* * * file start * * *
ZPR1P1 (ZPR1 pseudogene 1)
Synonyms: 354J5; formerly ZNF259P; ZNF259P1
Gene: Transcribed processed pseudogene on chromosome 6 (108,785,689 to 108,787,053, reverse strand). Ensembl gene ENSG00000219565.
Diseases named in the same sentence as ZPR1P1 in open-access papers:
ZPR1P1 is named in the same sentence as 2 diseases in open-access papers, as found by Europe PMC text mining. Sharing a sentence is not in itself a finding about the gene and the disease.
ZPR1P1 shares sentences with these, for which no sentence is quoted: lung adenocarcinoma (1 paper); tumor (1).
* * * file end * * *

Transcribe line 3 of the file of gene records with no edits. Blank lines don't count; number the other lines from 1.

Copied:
Gene: Transcribed processed pseudogene on chromosome 6 (108,785,689 to 108,787,053, reverse strand). Ensembl gene ENSG00000219565.